Thanks for the nominations and observations, folks! Keep ’em coming!



  6. Paseo del Norte has a rather incomplete bike path. If it went down all the way to the diversion channel, that would be awesome. Near I-25 is a mess.


  7. jscotkey: Wow, I had no idea so much was planned for Bridge! I could do without the wide median encouraging speeding, and I’m unsure of whether a Five Points Circle would go over well, but it looks like the project will be a welcome improvement.

    klkuhlm: I avoid paseo/25 but noticed on maps satellite view that you can connect from the East via bikepath/headline/lang/bikepath/pueblo to diversion channel, which doesn’t even show up on google maps yet. Is that the part you’re saying is a mess? It looks slow and annoying, but less death-defying than I’d remembered.


  8. […] Nevertheless, allowing the initial jealously, resentment and other negative human emotions to pass along, we can look at the bullets above as a “things to do” list engendering a very helpful process for Burque’s governmental/private/non-profit entities to undergo. What if we did connect all these bureaucratic and advocacy dots toward a low-stress bicycle network in Albuquerque? What if we started toward that with a single, targeted project that connected one of the gaps mentioned in the BB post/comments from last week? […]


  9. Getting around the fairgrounds, east-west. It’s basically a disused park, with a horribly managed casino in the middle. Why isn’t there a bike super highway through there instead of forcing you on Lomas or central?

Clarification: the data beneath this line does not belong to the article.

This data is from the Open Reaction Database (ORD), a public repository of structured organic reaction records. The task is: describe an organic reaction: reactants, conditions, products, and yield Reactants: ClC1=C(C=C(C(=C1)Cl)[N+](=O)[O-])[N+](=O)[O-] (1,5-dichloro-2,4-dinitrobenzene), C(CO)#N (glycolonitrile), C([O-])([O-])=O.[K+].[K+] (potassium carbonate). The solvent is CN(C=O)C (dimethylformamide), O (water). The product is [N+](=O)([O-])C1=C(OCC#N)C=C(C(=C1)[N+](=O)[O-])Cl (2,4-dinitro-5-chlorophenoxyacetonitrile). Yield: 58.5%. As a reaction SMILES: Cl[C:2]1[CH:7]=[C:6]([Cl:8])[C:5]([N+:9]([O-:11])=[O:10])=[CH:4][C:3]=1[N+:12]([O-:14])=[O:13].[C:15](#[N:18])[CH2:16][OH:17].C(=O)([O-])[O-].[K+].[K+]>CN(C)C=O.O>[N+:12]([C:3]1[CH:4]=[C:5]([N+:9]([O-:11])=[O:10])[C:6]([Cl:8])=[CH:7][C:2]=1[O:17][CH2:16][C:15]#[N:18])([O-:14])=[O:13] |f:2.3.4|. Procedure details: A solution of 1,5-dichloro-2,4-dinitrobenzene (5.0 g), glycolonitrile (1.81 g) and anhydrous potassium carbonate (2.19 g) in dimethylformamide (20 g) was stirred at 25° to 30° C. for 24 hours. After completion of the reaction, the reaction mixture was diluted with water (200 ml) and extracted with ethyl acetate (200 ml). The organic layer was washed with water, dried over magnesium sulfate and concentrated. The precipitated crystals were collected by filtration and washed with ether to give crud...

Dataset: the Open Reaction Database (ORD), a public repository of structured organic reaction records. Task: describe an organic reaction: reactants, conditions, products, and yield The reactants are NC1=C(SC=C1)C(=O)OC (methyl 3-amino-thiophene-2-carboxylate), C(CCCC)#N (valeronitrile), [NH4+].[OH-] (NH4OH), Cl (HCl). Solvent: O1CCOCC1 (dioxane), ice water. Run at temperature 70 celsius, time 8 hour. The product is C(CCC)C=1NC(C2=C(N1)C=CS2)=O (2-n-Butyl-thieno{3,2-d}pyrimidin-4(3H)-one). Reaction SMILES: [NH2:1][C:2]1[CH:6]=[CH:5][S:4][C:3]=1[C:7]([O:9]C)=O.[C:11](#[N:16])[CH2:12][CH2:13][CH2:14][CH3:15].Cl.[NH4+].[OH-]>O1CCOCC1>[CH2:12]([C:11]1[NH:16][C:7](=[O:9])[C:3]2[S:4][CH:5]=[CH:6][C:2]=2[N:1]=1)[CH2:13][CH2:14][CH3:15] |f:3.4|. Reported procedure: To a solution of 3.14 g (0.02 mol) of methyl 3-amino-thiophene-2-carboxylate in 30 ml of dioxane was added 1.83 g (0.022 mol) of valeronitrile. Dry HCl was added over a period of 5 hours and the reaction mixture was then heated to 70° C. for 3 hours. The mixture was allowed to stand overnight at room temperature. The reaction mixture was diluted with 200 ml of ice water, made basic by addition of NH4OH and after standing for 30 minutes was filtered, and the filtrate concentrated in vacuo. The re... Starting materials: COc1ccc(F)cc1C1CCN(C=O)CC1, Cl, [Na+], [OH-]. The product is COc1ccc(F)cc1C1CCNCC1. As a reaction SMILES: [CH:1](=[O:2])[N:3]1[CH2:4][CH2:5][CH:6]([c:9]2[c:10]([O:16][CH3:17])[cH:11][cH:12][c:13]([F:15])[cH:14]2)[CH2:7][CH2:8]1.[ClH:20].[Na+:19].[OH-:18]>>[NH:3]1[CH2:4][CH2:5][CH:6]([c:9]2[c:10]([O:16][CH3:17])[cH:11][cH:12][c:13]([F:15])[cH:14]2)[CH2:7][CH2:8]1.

I second klkulms mentions. Someone should work with Sandia tribe to connect Louisiana to tramway with a multiuse trail. Anyone know the history here?

    Central between tramway and Juan tabo. Vicious when attempting to get too and from the canyon. Unless you have a strong urge to cross 40 twice (which, at tramway, is another gap).

    Carlisle over i40. There should also be a bike path letting you get down to the trail instead of gravel and a locked gate.

    Side note on the fairgrounds – I dare you to try to ride a bike to the casino. It’s hilarious! I tried to stop and use the bathroom there once, and the guard threatened to cut my ulock and throw my bike over the Wall! What? For all he knew I was about to blow a grand at his employers casino. You can only drink and drive if you want to do that apparently.


  10. For context, I lived for a year or two at Cardenas and Copper, close enough to hear the oohs and aahs (and blood-curdling screams) of those on the amusement park rides at the Fair. I also ran into the veritable Berlin Wall that is Louisiana/Fairgrounds coming back from measuring lanes between Lomas and Central the other day.

    Personally, I think moving the Fairgrounds to another part of BernCo would be just about the single best economic development idea Albuquerque could implement. Cycling aside, having the Fairgrounds at its current location is just plain dumb. On countless levels.

    And if its to stay, 100% agreement that it simply MUST have both a park and bike/ped greenway running east/west through it. That this hasn’t already been done is embarrassingly laughable. That it’s not going forward due to the equally laughable fact there is a horsetrack, a sport dying faster than boxing, physically blocking such an idea is absurd.

    The Fairgrounds are some twisted form of antique shop/museum, one 99% of the population only goes to once, maybe twice, two weeks out of the year. It’s beyond time to move the oohs and aahs to Mesa del Sol or somewhere significantly away from its present site.


  11. I dunno. If done right, it could certainly stay. I’m thinking something like the old World’s fair site in Seattle, which is now Seattle Center. It hosts a dozen festivals each year, has a ton of greenspace, a participatory fountain, massive, artsy playground, museums, theater, eateries, sports arena – the works. It has something for everyone, year round. In it’s current state, the fairgrounds here is a massive fail, but it doesn’t need to stay that way.